So for out of the box ready PBX genuine contenders for medium sized businesses in the VoIP world, may be Xorcom, Yeahstar, and Sangoma (who as of 2018 own FreePBX and Asterisk), and even here it gets price crazy.

Take for example a system with a round about maximum of 1000 SIP registrations (be they pure VoIP phones, Analogue ports, or combination of both) and about 300 concurrent calls...


Xorcoms match is their XR3000 which comes in at around 1700 US Dollars, the Sangoma equivalent, the PBXact UC1000 and UC1200, comes in well over 7000 US Dollars, the local Australian dealer lists them as being 3,600 AUD and 12,500 AUD respectively (the latter even more expensive than likes of Avaya who's phone systems are very popular in Australia) - for doing pretty much the exact same thing, how can Sangoma justify that is... well... it's just mind boggling, how in fact can anyone, any business, justify that. You can download, install, and use (the now Sangoma owned) FreePBX software free of charge and install it on decent enterprise hardware like HP DL360 for half the price of their hardware. For smaller sites, a popular choice is Dell Optiplex, I favour the 5050 series with 256 GB SSD, more than enough for a PBX, they're about AUD 900, for something that will handle hundreds of registrations and over 100 concurrent calls it's perfect for most SMB's.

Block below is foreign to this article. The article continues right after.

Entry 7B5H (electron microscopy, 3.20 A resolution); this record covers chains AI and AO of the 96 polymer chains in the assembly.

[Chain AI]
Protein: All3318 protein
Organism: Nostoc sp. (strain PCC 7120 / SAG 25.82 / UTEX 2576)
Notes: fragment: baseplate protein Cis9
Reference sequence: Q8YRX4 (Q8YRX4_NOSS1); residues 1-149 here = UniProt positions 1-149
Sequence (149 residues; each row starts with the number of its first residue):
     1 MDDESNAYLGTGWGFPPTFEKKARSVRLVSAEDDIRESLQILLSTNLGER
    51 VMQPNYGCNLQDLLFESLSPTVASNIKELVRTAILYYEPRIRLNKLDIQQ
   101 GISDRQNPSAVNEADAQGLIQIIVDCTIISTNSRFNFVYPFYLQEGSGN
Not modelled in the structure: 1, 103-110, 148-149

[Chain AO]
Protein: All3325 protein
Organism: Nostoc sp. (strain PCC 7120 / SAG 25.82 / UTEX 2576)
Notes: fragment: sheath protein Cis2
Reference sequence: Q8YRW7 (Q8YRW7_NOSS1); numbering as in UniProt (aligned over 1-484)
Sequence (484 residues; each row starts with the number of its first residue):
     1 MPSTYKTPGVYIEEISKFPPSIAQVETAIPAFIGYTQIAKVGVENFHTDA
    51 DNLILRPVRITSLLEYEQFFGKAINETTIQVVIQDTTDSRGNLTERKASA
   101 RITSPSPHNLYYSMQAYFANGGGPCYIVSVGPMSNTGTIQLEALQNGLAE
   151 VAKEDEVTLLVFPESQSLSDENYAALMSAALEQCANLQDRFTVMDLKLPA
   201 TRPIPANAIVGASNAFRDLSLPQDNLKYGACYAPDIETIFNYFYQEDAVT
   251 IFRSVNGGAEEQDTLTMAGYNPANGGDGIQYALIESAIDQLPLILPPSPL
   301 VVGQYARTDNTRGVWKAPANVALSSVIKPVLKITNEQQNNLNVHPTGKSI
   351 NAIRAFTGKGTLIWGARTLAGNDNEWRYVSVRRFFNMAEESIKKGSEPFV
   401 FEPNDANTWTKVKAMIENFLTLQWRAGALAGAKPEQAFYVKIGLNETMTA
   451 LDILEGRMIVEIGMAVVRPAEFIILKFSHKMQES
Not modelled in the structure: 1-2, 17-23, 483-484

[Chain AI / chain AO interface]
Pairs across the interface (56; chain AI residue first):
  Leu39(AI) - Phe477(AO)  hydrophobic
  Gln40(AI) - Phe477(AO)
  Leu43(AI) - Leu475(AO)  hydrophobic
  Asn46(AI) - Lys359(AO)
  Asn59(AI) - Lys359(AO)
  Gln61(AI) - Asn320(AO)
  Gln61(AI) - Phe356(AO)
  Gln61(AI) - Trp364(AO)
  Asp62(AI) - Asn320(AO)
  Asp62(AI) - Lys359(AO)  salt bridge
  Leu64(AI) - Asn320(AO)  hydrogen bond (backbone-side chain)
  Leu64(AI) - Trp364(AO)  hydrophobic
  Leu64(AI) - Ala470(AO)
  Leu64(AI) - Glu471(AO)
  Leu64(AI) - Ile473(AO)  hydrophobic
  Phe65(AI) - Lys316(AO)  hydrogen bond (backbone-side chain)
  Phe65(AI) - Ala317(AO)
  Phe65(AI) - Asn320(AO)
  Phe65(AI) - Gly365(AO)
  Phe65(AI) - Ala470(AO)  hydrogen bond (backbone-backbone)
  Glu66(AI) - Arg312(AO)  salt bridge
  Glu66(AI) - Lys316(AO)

I tweeted about Sangoma's price shock which prompted me to blog about it in greater detail, and as I was almost finished this blog post, about to publish, when I received a tweet from someone (related to Sangoma) attempting to justify the high cost by labelling Xorcom as outdated - well, sure, you wont get too much of an argument of out me there (unless they are more update than their literature alludes to), it's underlying software and OS might be a few years old, but it still works perfectly well and still does everything most businesses could dream of in a PBX. So to the tweet...


OK, so, is a new version of a free downloadable open source operating system (CentOS), and a newer version of a free downloadable copy of FreePBX (Software wise, PBXact and FreePBX are identical less some of the commercial modules), another drive, and 12G RAM worth the massive price indifference? Seriously do they think we were born yesterday?